His mother was devastated. She'd begged him to stay away from gangs. She blamed herself for not keeping a closer watch on his activities and friends. But he'd told her: "I am who I am. I can handle it, Mom. Don't you worry. Don't you never worry."

Now she couldn't help but worry.

Danny spent the next four years in prison. An "ugly" place, he told his family. A place where you went to bed at night to the sound of men screaming. A place rampant with disease and more drugs and violence than he'd ever encountered on the streets.

Danny and his father had never been close. But he wrote his father about life in prison, saying that he could not live "like an animal in a cage." When he got out, he swore, he'd never go back.

For the first two years, Barbara went to visit him regularly and often took Mariah. He wrote to his daughter and somehow always managed to send her a present on her birthday and at Christmas. But Barbara found him to be meaner, colder, with each passing month. He'd accuse her of sleeping around and ask why she didn't send him money, when he knew that she had none to spare.

Finally, she couldn't take it anymore. She stopped going. She wanted a future with a man who would do right by her and her child. A man not committed to gangs, a man with better prospects than prison walls or a hole in the ground. She hoped they would still be friends when he got out -- but that would be up to him.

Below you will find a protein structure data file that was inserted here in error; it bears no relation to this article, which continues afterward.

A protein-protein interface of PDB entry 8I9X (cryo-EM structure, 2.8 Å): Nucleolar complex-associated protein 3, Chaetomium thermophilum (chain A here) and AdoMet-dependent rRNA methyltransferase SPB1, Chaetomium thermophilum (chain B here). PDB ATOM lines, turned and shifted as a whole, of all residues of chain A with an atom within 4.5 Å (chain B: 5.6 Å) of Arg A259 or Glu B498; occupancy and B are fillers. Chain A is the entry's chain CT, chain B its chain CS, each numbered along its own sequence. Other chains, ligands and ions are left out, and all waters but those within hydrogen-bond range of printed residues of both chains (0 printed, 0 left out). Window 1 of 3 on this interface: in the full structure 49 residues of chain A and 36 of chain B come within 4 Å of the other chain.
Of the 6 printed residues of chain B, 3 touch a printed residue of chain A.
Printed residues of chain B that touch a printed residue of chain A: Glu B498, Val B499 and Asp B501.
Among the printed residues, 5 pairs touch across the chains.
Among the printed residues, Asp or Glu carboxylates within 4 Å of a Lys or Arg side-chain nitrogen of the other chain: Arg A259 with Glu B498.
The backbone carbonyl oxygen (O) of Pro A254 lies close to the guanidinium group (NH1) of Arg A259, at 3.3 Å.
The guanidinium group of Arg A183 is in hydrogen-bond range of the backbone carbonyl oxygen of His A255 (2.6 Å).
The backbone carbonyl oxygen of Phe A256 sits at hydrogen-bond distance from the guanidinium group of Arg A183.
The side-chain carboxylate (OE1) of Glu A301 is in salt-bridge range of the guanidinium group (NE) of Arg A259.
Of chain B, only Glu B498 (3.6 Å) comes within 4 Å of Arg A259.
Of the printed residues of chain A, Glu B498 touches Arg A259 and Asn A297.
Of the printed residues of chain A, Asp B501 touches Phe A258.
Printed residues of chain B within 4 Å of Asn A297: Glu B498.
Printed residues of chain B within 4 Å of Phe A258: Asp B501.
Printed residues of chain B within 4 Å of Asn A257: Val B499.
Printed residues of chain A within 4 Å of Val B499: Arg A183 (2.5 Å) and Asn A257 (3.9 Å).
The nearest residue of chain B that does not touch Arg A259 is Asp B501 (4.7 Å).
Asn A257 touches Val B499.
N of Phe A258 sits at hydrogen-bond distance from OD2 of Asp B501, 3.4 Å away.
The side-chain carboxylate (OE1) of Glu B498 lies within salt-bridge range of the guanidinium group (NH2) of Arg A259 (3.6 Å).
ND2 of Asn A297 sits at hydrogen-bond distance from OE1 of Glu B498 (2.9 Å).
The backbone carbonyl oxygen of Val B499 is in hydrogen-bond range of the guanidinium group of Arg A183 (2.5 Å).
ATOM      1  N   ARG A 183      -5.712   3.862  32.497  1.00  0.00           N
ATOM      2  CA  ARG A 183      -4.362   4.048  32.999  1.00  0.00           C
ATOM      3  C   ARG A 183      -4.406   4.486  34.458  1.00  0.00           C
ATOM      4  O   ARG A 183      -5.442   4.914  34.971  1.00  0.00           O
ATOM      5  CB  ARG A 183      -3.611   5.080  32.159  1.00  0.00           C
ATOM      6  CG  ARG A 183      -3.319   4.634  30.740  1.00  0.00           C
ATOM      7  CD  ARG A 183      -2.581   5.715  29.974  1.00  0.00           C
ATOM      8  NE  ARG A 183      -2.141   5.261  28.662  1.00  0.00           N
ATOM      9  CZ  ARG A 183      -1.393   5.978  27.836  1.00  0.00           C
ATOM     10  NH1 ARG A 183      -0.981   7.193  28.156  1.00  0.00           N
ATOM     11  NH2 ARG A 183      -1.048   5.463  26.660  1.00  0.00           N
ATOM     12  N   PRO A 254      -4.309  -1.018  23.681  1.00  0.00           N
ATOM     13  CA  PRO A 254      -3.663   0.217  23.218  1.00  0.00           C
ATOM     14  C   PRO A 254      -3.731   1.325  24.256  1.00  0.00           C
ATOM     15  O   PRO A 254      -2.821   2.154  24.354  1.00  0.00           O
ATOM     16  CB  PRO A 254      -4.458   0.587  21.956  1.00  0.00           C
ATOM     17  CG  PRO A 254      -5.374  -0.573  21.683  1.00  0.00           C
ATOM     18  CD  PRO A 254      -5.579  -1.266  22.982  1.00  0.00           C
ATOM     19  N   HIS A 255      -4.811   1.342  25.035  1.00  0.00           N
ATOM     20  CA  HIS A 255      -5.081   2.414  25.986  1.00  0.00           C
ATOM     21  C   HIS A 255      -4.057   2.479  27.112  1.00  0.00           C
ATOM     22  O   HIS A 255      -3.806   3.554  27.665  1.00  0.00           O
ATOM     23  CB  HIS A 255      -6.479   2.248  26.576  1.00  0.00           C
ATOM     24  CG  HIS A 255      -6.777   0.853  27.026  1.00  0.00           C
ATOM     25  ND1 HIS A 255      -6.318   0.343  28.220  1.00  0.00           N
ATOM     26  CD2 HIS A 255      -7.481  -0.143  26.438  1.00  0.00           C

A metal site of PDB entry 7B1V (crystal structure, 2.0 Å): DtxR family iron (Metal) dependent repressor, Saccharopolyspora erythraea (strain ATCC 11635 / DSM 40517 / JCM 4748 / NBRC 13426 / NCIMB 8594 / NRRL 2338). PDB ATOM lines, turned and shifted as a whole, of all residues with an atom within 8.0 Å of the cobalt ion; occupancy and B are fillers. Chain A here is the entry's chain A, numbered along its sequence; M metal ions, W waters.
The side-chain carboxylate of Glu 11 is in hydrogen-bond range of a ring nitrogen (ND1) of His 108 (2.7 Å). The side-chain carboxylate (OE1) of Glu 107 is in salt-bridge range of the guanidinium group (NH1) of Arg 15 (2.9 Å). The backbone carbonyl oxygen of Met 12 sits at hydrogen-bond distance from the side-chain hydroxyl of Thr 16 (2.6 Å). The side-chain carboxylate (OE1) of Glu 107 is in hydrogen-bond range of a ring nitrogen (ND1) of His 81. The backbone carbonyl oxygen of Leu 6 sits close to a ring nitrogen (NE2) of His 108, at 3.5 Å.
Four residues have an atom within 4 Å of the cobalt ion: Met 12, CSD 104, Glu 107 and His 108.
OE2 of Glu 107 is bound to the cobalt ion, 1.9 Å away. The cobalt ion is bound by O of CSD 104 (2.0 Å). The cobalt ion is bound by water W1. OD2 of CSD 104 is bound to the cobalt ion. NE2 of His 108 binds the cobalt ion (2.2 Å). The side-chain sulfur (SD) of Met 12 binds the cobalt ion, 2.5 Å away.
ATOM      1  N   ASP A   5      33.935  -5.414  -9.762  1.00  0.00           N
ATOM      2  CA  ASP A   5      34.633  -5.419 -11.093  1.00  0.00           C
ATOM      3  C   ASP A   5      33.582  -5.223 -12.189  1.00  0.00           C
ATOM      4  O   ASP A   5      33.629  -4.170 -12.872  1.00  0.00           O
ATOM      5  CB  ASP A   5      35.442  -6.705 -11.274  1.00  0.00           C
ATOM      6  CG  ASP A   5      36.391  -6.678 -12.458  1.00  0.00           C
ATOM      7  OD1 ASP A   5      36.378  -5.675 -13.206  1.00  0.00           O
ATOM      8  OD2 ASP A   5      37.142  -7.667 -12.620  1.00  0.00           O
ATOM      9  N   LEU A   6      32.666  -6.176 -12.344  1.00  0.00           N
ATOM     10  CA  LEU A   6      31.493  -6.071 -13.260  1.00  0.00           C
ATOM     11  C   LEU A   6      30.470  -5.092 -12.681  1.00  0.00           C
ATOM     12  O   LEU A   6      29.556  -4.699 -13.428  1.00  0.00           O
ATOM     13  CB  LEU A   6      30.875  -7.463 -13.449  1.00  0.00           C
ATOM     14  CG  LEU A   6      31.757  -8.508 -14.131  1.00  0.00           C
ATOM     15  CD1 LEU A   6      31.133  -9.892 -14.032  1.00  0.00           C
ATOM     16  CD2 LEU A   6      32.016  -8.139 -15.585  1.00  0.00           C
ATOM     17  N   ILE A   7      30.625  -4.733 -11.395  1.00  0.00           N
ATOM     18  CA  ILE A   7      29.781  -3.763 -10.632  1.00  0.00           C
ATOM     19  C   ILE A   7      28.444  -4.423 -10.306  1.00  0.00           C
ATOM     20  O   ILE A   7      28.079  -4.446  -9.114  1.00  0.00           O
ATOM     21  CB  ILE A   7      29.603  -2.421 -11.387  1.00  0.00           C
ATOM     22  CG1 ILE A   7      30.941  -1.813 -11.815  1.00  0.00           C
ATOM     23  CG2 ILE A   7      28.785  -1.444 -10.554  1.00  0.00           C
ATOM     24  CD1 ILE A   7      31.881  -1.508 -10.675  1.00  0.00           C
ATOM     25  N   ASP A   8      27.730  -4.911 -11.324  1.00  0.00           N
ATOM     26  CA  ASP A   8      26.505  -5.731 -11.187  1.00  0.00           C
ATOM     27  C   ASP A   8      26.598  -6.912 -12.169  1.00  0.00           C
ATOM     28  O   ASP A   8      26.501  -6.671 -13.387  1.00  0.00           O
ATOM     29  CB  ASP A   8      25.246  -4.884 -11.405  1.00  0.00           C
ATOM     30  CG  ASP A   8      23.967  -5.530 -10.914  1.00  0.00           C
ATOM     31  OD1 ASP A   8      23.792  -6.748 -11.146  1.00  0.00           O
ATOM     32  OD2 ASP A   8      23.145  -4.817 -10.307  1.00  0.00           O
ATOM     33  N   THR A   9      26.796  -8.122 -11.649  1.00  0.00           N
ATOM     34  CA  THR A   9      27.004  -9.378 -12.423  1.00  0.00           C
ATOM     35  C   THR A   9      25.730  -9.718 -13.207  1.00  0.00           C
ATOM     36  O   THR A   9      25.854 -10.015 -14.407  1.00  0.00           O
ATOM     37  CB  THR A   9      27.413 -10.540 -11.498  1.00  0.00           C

Others in his family noticed the change in Danny, too. When Danny had gone into prison, he'd been a young gang member who might have made a lot of bad choices about his friends and actions, but none of it seemed too serious. Now he was more a gangster than he had ever been on the streets. [page]

Had to be, he said. You had to be tough to survive in such a place. You had to fight, even if you ended up in the hole, locked down 23 hours out of every day. For protection from the other gangs, he let it be known that he was Deuce-Seven Blood, affiliated with other Bloods. But in 1997, his particular gang affiliation became a liability when seven members of the Deuce-Seven were arrested for the rape and murder of Brandy DuVall.

On the night of May 30, 1997, Brandy was waiting for the bus on South Federal Boulevard when several younger members of the Deuce-Seven got her into their car and took her to a home. Already there were Daniel Martinez, Francisco Martinez, Sammy Quintana and Frank Vigil.

Antonio Martinez, one of the other core members and founders of the Deuce-Seven, had left several hours earlier, upset with his brother and the others for continuing the downward spiral they were on. An aspiring artist, Antonio had given up the gangbanging life and was attending art school. But the others spent their lives getting drunk and committing crimes.

They may have known that the end was near. Lakewood police were looking at Quintana, as well as Alejandro Ornelas and his brother, Gerard, in the shooting death of nineteen-year-old Venus Montoya a year earlier. Francisco Martinez was the suspect in the shooting of another man in May. And Daniel Martinez was on the run from a court-ordered drug and alcohol rehabilitation center.